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Recipe
See Ingredients

Romanian Chicken in Tomato Sauce

1. If you are using a whole chicken, remove the breasts and cut each in half, remove the legs and cut them at the knee to give you two drumsticks and two upper thighs, and remove the wings. If you like, you can make a good stock out of the carcass for a chicken soup or for adding to the sauce later if it is a little thick.
2. Dredge the chicken pieces in the seasoned flour and put them in the pan, in which you have heated up the oil/butter to a moderate temperature. Let each side brown and turn them. Once browned all over, remove to a dish. Cook in batches if necessary.
3. Into the same pan, throw the onion and allow to soften, stirring frequently, for a couple of minutes. Then add the garlic and cook for another minute or two. Use a wooden spoon to mix them well with the chicken-flavoured oil and the bits of remaining flour.
4. Deglaze the pan with a glass of white wine, scraping the side and mixing well. Turn up the heat a little and allow the wine to reduce until the smell coming off the pan is less alcoholic and the sauce is a little thicker.
5. Pour in the tomatoes and their juices, the bay leaves and the thyme, and bring back to the boil. Once it has returned to the boil, reduce to a gentle simmer and cook for 5 minutes, stirring to combine all the ingredients. Once the sauce is well mixed, put the chicken pieces back in, cover the pan, and simmer on a low heat for about 15-20 minutes. Check the thicker pieces of chicken after this time to see if they are cooked to the centre nd continue cooking if they are still pink.
6. Once all the chicken pieces are thoroughly cooked, remove them to the serving dish. If the sauce is a little thick, you can add a few splashes of stock. if it’s a little thin, you can add a knob of butter and a tablespoon of flour and thicken it up. The sauce forostropel is usually quite thin – not quite soup, but not a thick gloopy sauce.
7. Serve the ostropel de pui with mamaliga (polenta) or mashed potatoes, and a hot chilli pepper on the side.

 

Source: http://romanianfoodblog.blogspot.dk/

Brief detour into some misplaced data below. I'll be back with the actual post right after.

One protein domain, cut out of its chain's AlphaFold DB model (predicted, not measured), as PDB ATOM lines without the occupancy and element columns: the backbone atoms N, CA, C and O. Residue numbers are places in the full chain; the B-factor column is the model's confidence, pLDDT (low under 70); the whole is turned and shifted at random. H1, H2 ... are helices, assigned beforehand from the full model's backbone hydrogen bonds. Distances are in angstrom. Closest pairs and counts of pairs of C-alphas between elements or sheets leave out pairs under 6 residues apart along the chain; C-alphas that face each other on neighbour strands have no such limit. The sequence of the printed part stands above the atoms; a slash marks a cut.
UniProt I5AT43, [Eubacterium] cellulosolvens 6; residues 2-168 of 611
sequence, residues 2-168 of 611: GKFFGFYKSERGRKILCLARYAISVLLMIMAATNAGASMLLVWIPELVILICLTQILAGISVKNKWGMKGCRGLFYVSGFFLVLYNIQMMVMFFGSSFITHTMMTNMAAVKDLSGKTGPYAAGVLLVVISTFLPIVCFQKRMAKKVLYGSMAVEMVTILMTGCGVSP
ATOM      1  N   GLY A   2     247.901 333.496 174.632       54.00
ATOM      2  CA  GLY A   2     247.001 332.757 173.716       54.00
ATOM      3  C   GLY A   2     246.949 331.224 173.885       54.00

Recipe

Cauliflower Croquettes

Meatballs of various types are an integral part of Romanian cuisine and the word chiftea (pl. chiftele) (pronounced /kif-te-a/ – /kif-te-le/) is clearly an indication of their Turkish origin, the word being a corruption of the Turkish kofte and related to the Middle Eastern kafta. In the Moldavian region of Romania they are also commonly known as parjoale (/pur-joa-le/) although these seem to be a little larger in size than the standard Romanian chiftea. Due to the preference for pork in the Romanian diet, these meatballs are most commonly composed of pork, perhaps in combination with some beef. Lamb chiftele are quite rare in Romanian cuisine. These cauliflower croquettes have a moist, light interior and, if cooked right, a crispy coating. Cauliflower is more usually pickled in Romanian or the whole florets are battered and fried.

Recipe

Carinthian Cheese Noodles

The borders between today’s Austria and its southern neighbours are particularly dissipating in Carinthia. Instead of drizzling with melted butter, here the famous ʼKasnudelʼ are topped with melted Sasaka: the word comes from the Slovenian language and simply means finely-diced bacon or a type of lardons. Besides being a wonderfully spicy spread for bread, it also figures prominently in Styrian cuisine, proving that the colorful culinary merry-go-round in the former territories of the Habsburg Monarchy is still vibrant today.

Recipe

Ghent Waterzooi

Waterzooi is a classic stew of Flanders. Its name is Dutch, ʼzooienʼ meaning ʼto boilʼ. It is sometimes called Gentse Waterzooi (in Dutch) which refers to the city of Ghent. The original recipe is made of fish, either freshwater or sea, though today chicken waterzooi is more common. The most accepted theory is that rivers of Ghent became too polluted and the fish disappeared. The stew is made of the fish or chicken, vegetables including carrots, leeks and potatoes, herbs, eggs, cream and butter and usually serbed as a soup with a baquette to sop up the liquid.

Ingredients

  • 1 whole chicken (or a pack of your favourite parts)
  • 1/2 a cup of plain flour, seasoned with salt and pepper
  • Cooking oil (olive oil, butter, vegetable oil)
  • 1 large onion, finely chopped
  • 3-4 cloves of garlic, crushed, chopped, or sliced
  • 1 glass of white wine
  • 800g of chopped peeled tomatoes (or 2 cans if fresh tomatoes are not available)
  • 1 or 2 bay leaves
  • A few sprigs of thyme
  • A little stock (optional)